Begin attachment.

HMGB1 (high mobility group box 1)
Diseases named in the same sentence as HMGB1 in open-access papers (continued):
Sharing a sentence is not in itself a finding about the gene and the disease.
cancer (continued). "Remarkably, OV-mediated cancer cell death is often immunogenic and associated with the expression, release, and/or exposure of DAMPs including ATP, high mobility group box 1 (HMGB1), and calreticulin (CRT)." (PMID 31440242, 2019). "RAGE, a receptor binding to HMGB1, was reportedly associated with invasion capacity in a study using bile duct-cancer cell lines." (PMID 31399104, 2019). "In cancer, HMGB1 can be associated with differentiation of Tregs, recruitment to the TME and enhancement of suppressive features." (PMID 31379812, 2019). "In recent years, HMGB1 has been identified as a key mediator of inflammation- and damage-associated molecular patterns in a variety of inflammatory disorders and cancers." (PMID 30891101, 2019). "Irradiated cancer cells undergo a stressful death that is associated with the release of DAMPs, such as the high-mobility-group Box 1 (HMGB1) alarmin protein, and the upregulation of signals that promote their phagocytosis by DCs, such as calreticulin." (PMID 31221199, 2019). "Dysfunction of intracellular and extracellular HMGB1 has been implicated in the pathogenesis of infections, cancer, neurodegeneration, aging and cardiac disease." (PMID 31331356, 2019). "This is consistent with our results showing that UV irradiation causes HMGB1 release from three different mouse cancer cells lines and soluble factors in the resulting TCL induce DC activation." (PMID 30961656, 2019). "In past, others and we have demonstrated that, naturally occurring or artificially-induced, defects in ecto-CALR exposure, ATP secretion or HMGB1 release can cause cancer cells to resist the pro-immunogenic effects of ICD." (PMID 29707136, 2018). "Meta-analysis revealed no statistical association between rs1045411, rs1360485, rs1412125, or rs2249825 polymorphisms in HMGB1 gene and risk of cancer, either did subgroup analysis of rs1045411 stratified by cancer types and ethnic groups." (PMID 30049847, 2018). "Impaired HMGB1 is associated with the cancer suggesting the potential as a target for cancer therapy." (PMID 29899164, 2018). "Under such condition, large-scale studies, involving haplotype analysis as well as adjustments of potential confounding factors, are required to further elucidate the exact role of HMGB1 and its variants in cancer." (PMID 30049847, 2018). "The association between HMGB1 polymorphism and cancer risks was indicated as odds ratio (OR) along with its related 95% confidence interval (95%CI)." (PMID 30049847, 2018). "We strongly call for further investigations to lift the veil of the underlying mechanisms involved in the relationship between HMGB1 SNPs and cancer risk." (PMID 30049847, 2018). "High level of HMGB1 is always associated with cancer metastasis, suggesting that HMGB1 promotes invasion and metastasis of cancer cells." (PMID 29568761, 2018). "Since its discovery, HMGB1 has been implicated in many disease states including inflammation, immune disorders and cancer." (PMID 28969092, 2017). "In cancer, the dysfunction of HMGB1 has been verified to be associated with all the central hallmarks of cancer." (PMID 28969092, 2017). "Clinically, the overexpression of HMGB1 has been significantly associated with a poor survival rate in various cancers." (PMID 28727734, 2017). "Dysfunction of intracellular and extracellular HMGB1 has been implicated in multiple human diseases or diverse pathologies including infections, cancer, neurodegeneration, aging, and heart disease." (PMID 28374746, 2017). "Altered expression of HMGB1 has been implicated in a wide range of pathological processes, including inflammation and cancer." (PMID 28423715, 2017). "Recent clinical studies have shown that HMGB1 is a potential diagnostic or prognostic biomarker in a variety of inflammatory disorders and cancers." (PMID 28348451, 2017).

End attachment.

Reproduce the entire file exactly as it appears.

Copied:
HMGB1 (high mobility group box 1)
Diseases named in the same sentence as HMGB1 in open-access papers (continued):
Sharing a sentence is not in itself a finding about the gene and the disease.
cancer (continued). "Remarkably, OV-mediated cancer cell death is often immunogenic and associated with the expression, release, and/or exposure of DAMPs including ATP, high mobility group box 1 (HMGB1), and calreticulin (CRT)." (PMID 31440242, 2019). "RAGE, a receptor binding to HMGB1, was reportedly associated with invasion capacity in a study using bile duct-cancer cell lines." (PMID 31399104, 2019). "In cancer, HMGB1 can be associated with differentiation of Tregs, recruitment to the TME and enhancement of suppressive features." (PMID 31379812, 2019). "In recent years, HMGB1 has been identified as a key mediator of inflammation- and damage-associated molecular patterns in a variety of inflammatory disorders and cancers." (PMID 30891101, 2019). "Irradiated cancer cells undergo a stressful death that is associated with the release of DAMPs, such as the high-mobility-group Box 1 (HMGB1) alarmin protein, and the upregulation of signals that promote their phagocytosis by DCs, such as calreticulin." (PMID 31221199, 2019). "Dysfunction of intracellular and extracellular HMGB1 has been implicated in the pathogenesis of infections, cancer, neurodegeneration, aging and cardiac disease." (PMID 31331356, 2019). "This is consistent with our results showing that UV irradiation causes HMGB1 release from three different mouse cancer cells lines and soluble factors in the resulting TCL induce DC activation." (PMID 30961656, 2019). "In past, others and we have demonstrated that, naturally occurring or artificially-induced, defects in ecto-CALR exposure, ATP secretion or HMGB1 release can cause cancer cells to resist the pro-immunogenic effects of ICD." (PMID 29707136, 2018). "Meta-analysis revealed no statistical association between rs1045411, rs1360485, rs1412125, or rs2249825 polymorphisms in HMGB1 gene and risk of cancer, either did subgroup analysis of rs1045411 stratified by cancer types and ethnic groups." (PMID 30049847, 2018). "Impaired HMGB1 is associated with the cancer suggesting the potential as a target for cancer therapy." (PMID 29899164, 2018). "Under such condition, large-scale studies, involving haplotype analysis as well as adjustments of potential confounding factors, are required to further elucidate the exact role of HMGB1 and its variants in cancer." (PMID 30049847, 2018). "The association between HMGB1 polymorphism and cancer risks was indicated as odds ratio (OR) along with its related 95% confidence interval (95%CI)." (PMID 30049847, 2018). "We strongly call for further investigations to lift the veil of the underlying mechanisms involved in the relationship between HMGB1 SNPs and cancer risk." (PMID 30049847, 2018). "High level of HMGB1 is always associated with cancer metastasis, suggesting that HMGB1 promotes invasion and metastasis of cancer cells." (PMID 29568761, 2018). "Since its discovery, HMGB1 has been implicated in many disease states including inflammation, immune disorders and cancer." (PMID 28969092, 2017). "In cancer, the dysfunction of HMGB1 has been verified to be associated with all the central hallmarks of cancer." (PMID 28969092, 2017). "Clinically, the overexpression of HMGB1 has been significantly associated with a poor survival rate in various cancers." (PMID 28727734, 2017). "Dysfunction of intracellular and extracellular HMGB1 has been implicated in multiple human diseases or diverse pathologies including infections, cancer, neurodegeneration, aging, and heart disease." (PMID 28374746, 2017). "Altered expression of HMGB1 has been implicated in a wide range of pathological processes, including inflammation and cancer." (PMID 28423715, 2017). "Recent clinical studies have shown that HMGB1 is a potential diagnostic or prognostic biomarker in a variety of inflammatory disorders and cancers." (PMID 28348451, 2017).